The Olympics won't benefit Sydney



The Olympics won't benefit Sydney


SYDNEY — The mass media awash with pictures of the Olympics torch winding its way around the country. There are excited countdowns of the number of "sleeps" before the Olympic Games begin. And there are endless TV specials and advertisements pushing the Olympics "spirit". Clearly, the federal Coalition and NSW Labor governments and the big business media want us to think that the Olympics coming to Sydney is a great thing.

Many people do not agree; a poll at the end of 1998 showed that, while 8% of Sydneysiders plan to attend an Olympic event, 39% plan to flee the city for the games' duration.

The fact that these are not "our" Olympics was exposed by the ticket scam. Originally, the general public had access to as few as 4% of tickets for some popular events. A-grade places were reserved for Olympic officials, VIPs, the media, national teams, corporate sponsors and "premium" ticket holders. It is now estimated that only 35% of the total tickets are available to the public (not the 52% promised), and these are for less popular events.

Meanwhile, the disadvantages are obvious: disruption of work hours, public transport and leisure time, increased aircraft noise, declining social services as resources are diverted to the games, and increased rents, repressive police powers, environmental destruction and privatisation of public space.

There is plenty of profit to be made by a few from Olympics-related development and construction, tourist spending, promotion and advertising. The massive amount of sponsorship money poured into the Olympics is not out of some philanthropic concern to promote the Olympics "spirit" but to increase corporate profits and control.

The idea that benefits will flow to ordinary people is questionable. Many of the jobs created by the Olympics will be voluntary, and disappear afterwards. The government is taking the opportunity to hassle people on the dole into taking such work.

While a massive public subsidy is being given to the Olympics, social services are being cut. The May 24 NSW budget estimated the cost of Olympics construction to be $2.4 billion. When Sydney made its bid for the games, the total cost was estimated to be $1.7 billion, with the expected revenue likely to deliver a lousy $6 million profit.

The Olympics budget has already been blown without including other costs (such as maintaining Olympics venues after the events and the extra infrastructure required to handle the Olympics). Meanwhile, housing, health, education and public transport suffer.

Since 1993, rents have increased by 40% in Sydney (only 9.6% in Melbourne). The Task Force on Affordable Housing's 1998 report showed that 94% of low-income renters were paying more than 30% of their income on rent. There are 97,000 people on the NSW housing department waiting list.

Meanwhile, homelessness is on the increase — estimated at around 40,000 in NSW. The Homeless Person Information Centre recorded a 33.9% increase in the number of people it helped between 1996-97 and 1997-98. There was no extra money provided in the state budget.

In last year's budget, the NSW government announced that it was cutting another 800 railway jobs (after cutting 24% of the work force in the last three years). Spending on public transport took a $122 million cut.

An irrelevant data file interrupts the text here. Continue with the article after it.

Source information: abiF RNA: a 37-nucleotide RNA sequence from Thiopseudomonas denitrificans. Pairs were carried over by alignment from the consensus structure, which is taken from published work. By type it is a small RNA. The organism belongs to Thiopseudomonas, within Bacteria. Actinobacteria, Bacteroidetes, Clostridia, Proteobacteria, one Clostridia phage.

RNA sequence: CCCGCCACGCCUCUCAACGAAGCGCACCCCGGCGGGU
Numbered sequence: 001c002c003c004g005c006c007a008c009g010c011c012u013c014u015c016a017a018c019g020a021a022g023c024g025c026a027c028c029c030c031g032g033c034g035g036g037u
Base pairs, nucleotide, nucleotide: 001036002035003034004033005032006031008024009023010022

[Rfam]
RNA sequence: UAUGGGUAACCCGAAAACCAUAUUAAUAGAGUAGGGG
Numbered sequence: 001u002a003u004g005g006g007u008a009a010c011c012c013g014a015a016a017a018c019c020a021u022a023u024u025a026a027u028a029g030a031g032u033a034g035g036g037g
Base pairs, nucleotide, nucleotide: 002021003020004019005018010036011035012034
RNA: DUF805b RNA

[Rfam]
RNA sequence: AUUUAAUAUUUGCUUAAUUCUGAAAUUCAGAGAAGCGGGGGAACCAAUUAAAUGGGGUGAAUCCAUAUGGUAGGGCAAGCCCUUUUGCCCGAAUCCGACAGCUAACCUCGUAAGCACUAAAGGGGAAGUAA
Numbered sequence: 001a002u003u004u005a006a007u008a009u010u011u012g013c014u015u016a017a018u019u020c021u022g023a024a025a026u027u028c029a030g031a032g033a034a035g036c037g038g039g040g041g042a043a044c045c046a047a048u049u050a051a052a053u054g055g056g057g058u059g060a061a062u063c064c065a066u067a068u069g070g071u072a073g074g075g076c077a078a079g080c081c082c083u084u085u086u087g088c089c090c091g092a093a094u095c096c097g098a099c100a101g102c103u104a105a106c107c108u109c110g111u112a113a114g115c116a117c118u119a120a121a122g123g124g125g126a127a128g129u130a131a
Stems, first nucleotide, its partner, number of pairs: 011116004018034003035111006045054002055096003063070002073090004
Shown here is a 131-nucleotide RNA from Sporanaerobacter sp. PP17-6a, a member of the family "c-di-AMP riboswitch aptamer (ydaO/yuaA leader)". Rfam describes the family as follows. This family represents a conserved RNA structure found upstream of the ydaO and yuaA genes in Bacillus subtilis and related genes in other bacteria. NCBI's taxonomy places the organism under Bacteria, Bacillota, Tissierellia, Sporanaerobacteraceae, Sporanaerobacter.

Meanwhile, fares are rising and services are being cut in the western suburbs to ensure that services for Olympics-goers take precedence. There are rumours that, during September, many services won't run at all if they do not benefit the Olympics.

There was no extra money provided in the state budget to reduce the public hospital waiting list of 51,000 people. The Department of Community Services missed out on an increase, despite having overspent its budget last year by $81 million to help those in desperate need. Education received only a 0.7% increase.

Much of the Olympics-related "development" is not benefiting the environment. There is a two-hectare toxic wasteland less than a kilometre from the games' Homebush Bay site. The waste has simply been concentrated in particular areas and covered over.

Dust from the construction of the Bankstown velodrome has been affecting local residents. Environmental and public safety concerns over the beach volleyball stadium on Bondi Beach have led to community protests.

There has already been heavy policing of anti-Olympics demonstrations. The NSW government's general "law and order" push has expanded police powers to search, move on and disperse people, and to demand identification. Police have also been equipped with more weapons — the Glock automatic 15-shot pistol, capsicum spray, metal detectors, surveillance cameras and database catalogues containing offenders' facial features and distinctive characteristics. Recent legislation has extended these powers to security guards and placed restrictions on banners, leaflets and political T-shirts near Olympic events.

The government's racist hypocrisy around the Olympics is stunning. It is pushing the idea of an Olympic "dream" that unites all Australians while at the same time it implements some of the harshest anti-refugee laws in the world and refuses to seriously address the disadvantages and oppression of Aboriginal people.

The Olympics presents an important opportunity to protest against racism and to campaign to win demands such as an end to mandatory sentencing. We encourage all Green Left Weekly readers to participate in the protests being planned for the Olympics period.

[Marina Carman is secretary of the Democratic Socialist Party's eastern suburbs branch in Sydney.]

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